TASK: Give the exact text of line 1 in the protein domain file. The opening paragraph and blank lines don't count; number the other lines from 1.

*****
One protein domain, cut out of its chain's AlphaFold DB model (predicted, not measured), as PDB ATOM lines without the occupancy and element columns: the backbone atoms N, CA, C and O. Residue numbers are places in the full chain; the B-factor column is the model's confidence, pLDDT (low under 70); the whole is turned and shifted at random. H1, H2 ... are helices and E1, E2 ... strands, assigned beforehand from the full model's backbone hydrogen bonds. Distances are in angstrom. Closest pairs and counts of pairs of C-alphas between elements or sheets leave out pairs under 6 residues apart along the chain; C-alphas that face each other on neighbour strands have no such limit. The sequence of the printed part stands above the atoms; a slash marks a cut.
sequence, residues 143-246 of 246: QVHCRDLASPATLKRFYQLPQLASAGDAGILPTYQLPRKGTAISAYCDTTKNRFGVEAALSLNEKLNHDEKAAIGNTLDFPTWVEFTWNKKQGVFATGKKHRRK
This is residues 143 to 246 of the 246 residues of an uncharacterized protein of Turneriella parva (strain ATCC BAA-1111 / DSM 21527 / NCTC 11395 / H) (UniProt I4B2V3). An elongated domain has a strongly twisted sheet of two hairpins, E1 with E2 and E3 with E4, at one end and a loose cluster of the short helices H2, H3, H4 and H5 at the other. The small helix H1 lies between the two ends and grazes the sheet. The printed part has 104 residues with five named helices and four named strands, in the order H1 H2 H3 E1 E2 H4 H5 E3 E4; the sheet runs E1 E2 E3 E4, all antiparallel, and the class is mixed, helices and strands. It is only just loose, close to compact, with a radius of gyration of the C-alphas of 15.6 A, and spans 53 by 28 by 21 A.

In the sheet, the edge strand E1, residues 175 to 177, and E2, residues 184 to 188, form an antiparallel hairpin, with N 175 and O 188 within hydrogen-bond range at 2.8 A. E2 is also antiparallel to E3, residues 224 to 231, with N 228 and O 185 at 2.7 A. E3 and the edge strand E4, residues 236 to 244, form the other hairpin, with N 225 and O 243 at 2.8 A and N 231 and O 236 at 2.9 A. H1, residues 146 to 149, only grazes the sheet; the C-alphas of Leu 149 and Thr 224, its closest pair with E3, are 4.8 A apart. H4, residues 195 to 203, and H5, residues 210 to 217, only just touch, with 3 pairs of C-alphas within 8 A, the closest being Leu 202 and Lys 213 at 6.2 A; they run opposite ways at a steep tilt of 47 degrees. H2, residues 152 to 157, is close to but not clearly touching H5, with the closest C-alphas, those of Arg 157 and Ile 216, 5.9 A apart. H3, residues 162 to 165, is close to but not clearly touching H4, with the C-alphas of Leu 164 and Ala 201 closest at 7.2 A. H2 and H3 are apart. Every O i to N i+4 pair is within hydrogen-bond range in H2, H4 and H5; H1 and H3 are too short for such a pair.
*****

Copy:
sequence, residues 143-246 of 246: QVHCRDLASPATLKRFYQLPQLASAGDAGILPTYQLPRKGTAISAYCDTTKNRFGVEAALSLNEKLNHDEKAAIGNTLDFPTWVEFTWNKKQGVFATGKKHRRK